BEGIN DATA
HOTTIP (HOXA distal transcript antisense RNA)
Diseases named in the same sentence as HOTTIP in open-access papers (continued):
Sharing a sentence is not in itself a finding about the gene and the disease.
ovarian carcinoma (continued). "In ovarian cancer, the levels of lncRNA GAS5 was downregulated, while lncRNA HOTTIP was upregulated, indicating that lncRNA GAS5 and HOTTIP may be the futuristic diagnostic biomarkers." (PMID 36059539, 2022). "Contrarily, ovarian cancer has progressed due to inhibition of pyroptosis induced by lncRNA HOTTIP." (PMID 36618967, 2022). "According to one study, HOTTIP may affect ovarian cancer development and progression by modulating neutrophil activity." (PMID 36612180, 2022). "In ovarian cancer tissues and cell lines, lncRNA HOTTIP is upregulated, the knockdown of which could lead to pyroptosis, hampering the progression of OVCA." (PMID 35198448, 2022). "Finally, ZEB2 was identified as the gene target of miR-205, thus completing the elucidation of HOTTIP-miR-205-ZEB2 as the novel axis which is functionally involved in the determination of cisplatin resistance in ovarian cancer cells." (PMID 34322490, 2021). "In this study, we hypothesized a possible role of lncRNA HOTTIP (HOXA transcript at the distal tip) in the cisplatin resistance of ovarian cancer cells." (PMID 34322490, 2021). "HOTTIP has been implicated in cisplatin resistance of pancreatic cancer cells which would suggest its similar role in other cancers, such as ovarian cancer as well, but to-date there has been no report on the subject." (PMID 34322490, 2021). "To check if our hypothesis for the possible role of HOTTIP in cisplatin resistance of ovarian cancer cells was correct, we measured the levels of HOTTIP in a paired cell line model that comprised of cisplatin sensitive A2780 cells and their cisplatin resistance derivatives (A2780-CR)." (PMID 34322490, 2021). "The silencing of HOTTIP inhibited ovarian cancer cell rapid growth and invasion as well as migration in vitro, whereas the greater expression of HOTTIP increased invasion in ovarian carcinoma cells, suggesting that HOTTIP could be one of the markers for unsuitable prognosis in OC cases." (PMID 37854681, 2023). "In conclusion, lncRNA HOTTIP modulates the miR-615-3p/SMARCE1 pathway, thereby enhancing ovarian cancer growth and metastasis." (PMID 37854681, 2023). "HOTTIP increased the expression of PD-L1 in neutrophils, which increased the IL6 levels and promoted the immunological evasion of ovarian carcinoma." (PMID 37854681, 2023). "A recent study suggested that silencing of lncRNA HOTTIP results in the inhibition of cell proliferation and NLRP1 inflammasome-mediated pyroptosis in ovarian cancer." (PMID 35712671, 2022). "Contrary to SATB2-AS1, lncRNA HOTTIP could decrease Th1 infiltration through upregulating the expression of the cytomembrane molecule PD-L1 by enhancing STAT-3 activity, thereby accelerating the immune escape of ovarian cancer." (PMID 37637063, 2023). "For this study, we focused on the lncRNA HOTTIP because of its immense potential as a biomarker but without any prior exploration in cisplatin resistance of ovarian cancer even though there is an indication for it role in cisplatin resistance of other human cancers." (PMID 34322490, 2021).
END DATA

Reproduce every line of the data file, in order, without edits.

HOTTIP (HOXA distal transcript antisense RNA)
Diseases named in the same sentence as HOTTIP in open-access papers (continued):
Sharing a sentence is not in itself a finding about the gene and the disease.
ovarian carcinoma (continued). "In ovarian cancer, the levels of lncRNA GAS5 was downregulated, while lncRNA HOTTIP was upregulated, indicating that lncRNA GAS5 and HOTTIP may be the futuristic diagnostic biomarkers." (PMID 36059539, 2022). "Contrarily, ovarian cancer has progressed due to inhibition of pyroptosis induced by lncRNA HOTTIP." (PMID 36618967, 2022). "According to one study, HOTTIP may affect ovarian cancer development and progression by modulating neutrophil activity." (PMID 36612180, 2022). "In ovarian cancer tissues and cell lines, lncRNA HOTTIP is upregulated, the knockdown of which could lead to pyroptosis, hampering the progression of OVCA." (PMID 35198448, 2022). "Finally, ZEB2 was identified as the gene target of miR-205, thus completing the elucidation of HOTTIP-miR-205-ZEB2 as the novel axis which is functionally involved in the determination of cisplatin resistance in ovarian cancer cells." (PMID 34322490, 2021). "In this study, we hypothesized a possible role of lncRNA HOTTIP (HOXA transcript at the distal tip) in the cisplatin resistance of ovarian cancer cells." (PMID 34322490, 2021). "HOTTIP has been implicated in cisplatin resistance of pancreatic cancer cells which would suggest its similar role in other cancers, such as ovarian cancer as well, but to-date there has been no report on the subject." (PMID 34322490, 2021). "To check if our hypothesis for the possible role of HOTTIP in cisplatin resistance of ovarian cancer cells was correct, we measured the levels of HOTTIP in a paired cell line model that comprised of cisplatin sensitive A2780 cells and their cisplatin resistance derivatives (A2780-CR)." (PMID 34322490, 2021). "The silencing of HOTTIP inhibited ovarian cancer cell rapid growth and invasion as well as migration in vitro, whereas the greater expression of HOTTIP increased invasion in ovarian carcinoma cells, suggesting that HOTTIP could be one of the markers for unsuitable prognosis in OC cases." (PMID 37854681, 2023). "In conclusion, lncRNA HOTTIP modulates the miR-615-3p/SMARCE1 pathway, thereby enhancing ovarian cancer growth and metastasis." (PMID 37854681, 2023). "HOTTIP increased the expression of PD-L1 in neutrophils, which increased the IL6 levels and promoted the immunological evasion of ovarian carcinoma." (PMID 37854681, 2023). "A recent study suggested that silencing of lncRNA HOTTIP results in the inhibition of cell proliferation and NLRP1 inflammasome-mediated pyroptosis in ovarian cancer." (PMID 35712671, 2022). "Contrary to SATB2-AS1, lncRNA HOTTIP could decrease Th1 infiltration through upregulating the expression of the cytomembrane molecule PD-L1 by enhancing STAT-3 activity, thereby accelerating the immune escape of ovarian cancer." (PMID 37637063, 2023). "For this study, we focused on the lncRNA HOTTIP because of its immense potential as a biomarker but without any prior exploration in cisplatin resistance of ovarian cancer even though there is an indication for it role in cisplatin resistance of other human cancers." (PMID 34322490, 2021).